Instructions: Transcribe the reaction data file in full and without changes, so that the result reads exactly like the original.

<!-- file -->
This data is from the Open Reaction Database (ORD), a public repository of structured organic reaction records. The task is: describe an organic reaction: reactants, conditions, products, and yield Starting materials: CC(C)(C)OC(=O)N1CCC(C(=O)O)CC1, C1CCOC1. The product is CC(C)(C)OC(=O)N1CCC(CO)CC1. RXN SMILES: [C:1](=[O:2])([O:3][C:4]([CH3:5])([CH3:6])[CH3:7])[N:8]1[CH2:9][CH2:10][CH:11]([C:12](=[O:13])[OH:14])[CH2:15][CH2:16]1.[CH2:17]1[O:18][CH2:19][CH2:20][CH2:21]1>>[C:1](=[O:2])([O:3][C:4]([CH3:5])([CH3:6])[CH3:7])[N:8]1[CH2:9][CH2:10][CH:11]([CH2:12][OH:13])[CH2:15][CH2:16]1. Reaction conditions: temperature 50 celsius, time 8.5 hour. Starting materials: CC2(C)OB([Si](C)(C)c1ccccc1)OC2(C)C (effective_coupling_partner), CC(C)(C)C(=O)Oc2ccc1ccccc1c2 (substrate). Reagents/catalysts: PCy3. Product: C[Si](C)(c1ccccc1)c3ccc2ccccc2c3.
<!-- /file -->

This data is from the Open Reaction Database (ORD), a public repository of structured organic reaction records. The task is: describe an organic reaction: reactants, conditions, products, and yield Starting materials: CC(C)(C)OC(=O)N1CCC(C(=O)O)CC1, C1CCOC1. The product is CC(C)(C)OC(=O)N1CCC(CO)CC1. RXN SMILES: [C:1](=[O:2])([O:3][C:4]([CH3:5])([CH3:6])[CH3:7])[N:8]1[CH2:9][CH2:10][CH:11]([C:12](=[O:13])[OH:14])[CH2:15][CH2:16]1.[CH2:17]1[O:18][CH2:19][CH2:20][CH2:21]1>>[C:1](=[O:2])([O:3][C:4]([CH3:5])([CH3:6])[CH3:7])[N:8]1[CH2:9][CH2:10][CH:11]([CH2:12][OH:13])[CH2:15][CH2:16]1. Reaction conditions: temperature 50 celsius, time 8.5 hour. Starting materials: CC2(C)OB([Si](C)(C)c1ccccc1)OC2(C)C (effective_coupling_partner), CC(C)(C)C(=O)Oc2ccc1ccccc1c2 (substrate). Reagents/catalysts: PCy3. Product: C[Si](C)(c1ccccc1)c3ccc2ccccc2c3.